Monte Cristi Province

Monte Cristi (Spanish pronunciation: [ˈmonte ˈkɾisti]) is a province in the northwest of the Dominican Republic. The capital city is San Fernando de Monte Cristi (usually simply Monte Cristi). The spelling Montecristi is also seen. The Montecristi province is located in the Cibao frontier region, on the north coast of the country and borders the nation of Haiti. The land area of the Montecristi province is 1,924.35 km2. It is divided into six municipalities and four municipal districts.

Monte Cristi
Coastline of Monte Cristi
Coastline of Monte Cristi
Coat of arms of Monte Cristi
Location of the Monte Cristi Province
Location of the Monte Cristi Province
Country Dominican Republic
Province since1879
CapitalSan Fernando de Monte Cristi
Government
 • TypeSubdivisions
 • Body6 municipalities
4 municipal districts
 • Congresspersons1 Senator
2 Deputies
Area
 • Total1,924.35 km2 (743.00 sq mi)
Population
 (2014)
 • Total150,833
 • Density78/km2 (200/sq mi)
Time zoneUTC-4 (EST)
Area code1-809 1-829 1-849
ISO 3166-2DO-15
Postal Code62000

Montecristi is where the Duarte Highway ends, which runs through the country from South to North from the city of Santo Domingo. Additionally, the province has a network of secondary roads that interconnect the city of San Fernando de Montecristi with the other municipalities and surrounding provinces.

HistoryEdit

Monte Cristi was founded by Nicolás de Ovando in 1506 and populated in 1533 by Juan de Bolaños and 63 families from the Canary Islands. These migrated to various parts of the country afterwards leaving the town behind. It was later repopulated and became a wealthy port in the mid-to-late 16th century.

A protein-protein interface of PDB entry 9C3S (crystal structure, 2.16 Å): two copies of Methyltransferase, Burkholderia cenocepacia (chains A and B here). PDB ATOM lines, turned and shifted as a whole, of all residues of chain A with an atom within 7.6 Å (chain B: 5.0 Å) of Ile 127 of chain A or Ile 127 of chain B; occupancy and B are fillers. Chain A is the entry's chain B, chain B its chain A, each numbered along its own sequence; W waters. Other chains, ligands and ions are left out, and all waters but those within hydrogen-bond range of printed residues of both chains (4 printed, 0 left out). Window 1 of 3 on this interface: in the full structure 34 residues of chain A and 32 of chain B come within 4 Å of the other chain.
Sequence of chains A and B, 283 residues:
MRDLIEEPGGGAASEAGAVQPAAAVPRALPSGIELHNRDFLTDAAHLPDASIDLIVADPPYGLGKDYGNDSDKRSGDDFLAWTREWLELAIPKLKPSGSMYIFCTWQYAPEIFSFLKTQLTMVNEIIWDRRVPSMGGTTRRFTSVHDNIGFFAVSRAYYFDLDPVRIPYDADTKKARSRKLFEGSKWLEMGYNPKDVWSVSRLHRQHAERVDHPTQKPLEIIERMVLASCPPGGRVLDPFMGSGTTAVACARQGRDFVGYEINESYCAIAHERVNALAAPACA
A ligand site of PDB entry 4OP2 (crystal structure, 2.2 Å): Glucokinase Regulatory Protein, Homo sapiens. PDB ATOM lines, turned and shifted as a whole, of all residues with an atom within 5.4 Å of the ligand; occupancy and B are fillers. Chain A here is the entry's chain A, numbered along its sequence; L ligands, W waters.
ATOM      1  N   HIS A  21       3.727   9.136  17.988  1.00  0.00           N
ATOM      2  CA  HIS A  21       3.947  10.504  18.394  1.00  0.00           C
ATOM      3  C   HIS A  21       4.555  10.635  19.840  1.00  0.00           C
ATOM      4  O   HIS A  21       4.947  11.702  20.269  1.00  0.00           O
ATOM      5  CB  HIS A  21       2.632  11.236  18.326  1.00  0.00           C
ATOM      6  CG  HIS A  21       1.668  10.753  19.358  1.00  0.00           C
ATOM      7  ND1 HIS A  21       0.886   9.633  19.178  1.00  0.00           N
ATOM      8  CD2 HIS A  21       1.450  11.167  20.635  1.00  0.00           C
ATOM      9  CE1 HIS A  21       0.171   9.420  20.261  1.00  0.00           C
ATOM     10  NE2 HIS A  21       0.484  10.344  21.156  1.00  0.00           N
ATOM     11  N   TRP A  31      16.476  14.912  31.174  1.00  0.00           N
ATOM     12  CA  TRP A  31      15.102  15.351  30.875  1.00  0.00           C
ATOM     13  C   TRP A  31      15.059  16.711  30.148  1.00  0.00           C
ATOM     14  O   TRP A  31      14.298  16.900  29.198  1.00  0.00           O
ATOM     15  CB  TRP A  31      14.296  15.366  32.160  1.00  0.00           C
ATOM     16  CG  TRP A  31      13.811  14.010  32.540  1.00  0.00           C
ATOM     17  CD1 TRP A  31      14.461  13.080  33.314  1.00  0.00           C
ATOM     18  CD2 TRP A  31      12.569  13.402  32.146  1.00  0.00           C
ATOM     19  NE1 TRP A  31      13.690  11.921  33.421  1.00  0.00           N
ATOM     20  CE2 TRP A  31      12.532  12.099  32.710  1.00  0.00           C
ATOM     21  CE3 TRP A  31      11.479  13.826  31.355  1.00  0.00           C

Montecristi town museum.

In 1606, one hundred years after its founding, it was destroyed as retribution for doing business with pirates. In 1756 the city was rebuilt and again became a prosperous trading center, until the early 20th century. [1] Monte Cristi had a boom period in the last quarter of the 1800s.

The town was at the forefront in many of the advances including the first aqueduct, first railroad and telephone. The great task of diverting the course of the Yaque del Norte River was undertaken, which had lost its initial course when the cataclysm of 1802. The town attracted people not only from Santo Domingo, Santiago, Puerto Plata and other communities, but also foreigners (English, French, Spanish, Chinese, Americans, South Americans and islanders from the other Antilles).

 
Church of Montecristi, Dominican Republic.
 
Montecristi in 1906.

In 1895, it was the site of the signing of the Manifesto of Montecristi by Máximo Gómez and José Martí, at the Gómez home on Mella St. They sailed from "La Granja" beach, also in Montecristi, to Cuba to fight for its independence.

The economic decline of Monte Cristi began with the decrease in the demand for raw materials in Europe, difficulties of the Casa Jiménez, which the dictator Ulises Hereaux forced to escape from the hands of his political rival, Juan Isidro Jiménez, and then the problems derived from World War I.

GeographyEdit

 
Morro de Montecristi.

The Montecristi province limits to the North with the Atlantic Ocean: to the South with the provinces Dajabón and Santiago Rodríguez; to the East with the Valverde province and to the West with the Atlantic Ocean and the Republic of Haiti. The Montecristi province is fundamentally an immense plain with many hills. El Morro, with an approximate height of 237 meters, is one of the characteristic symbols of Montecristeno relief. It is a solitary elevation, in the form of a plateau.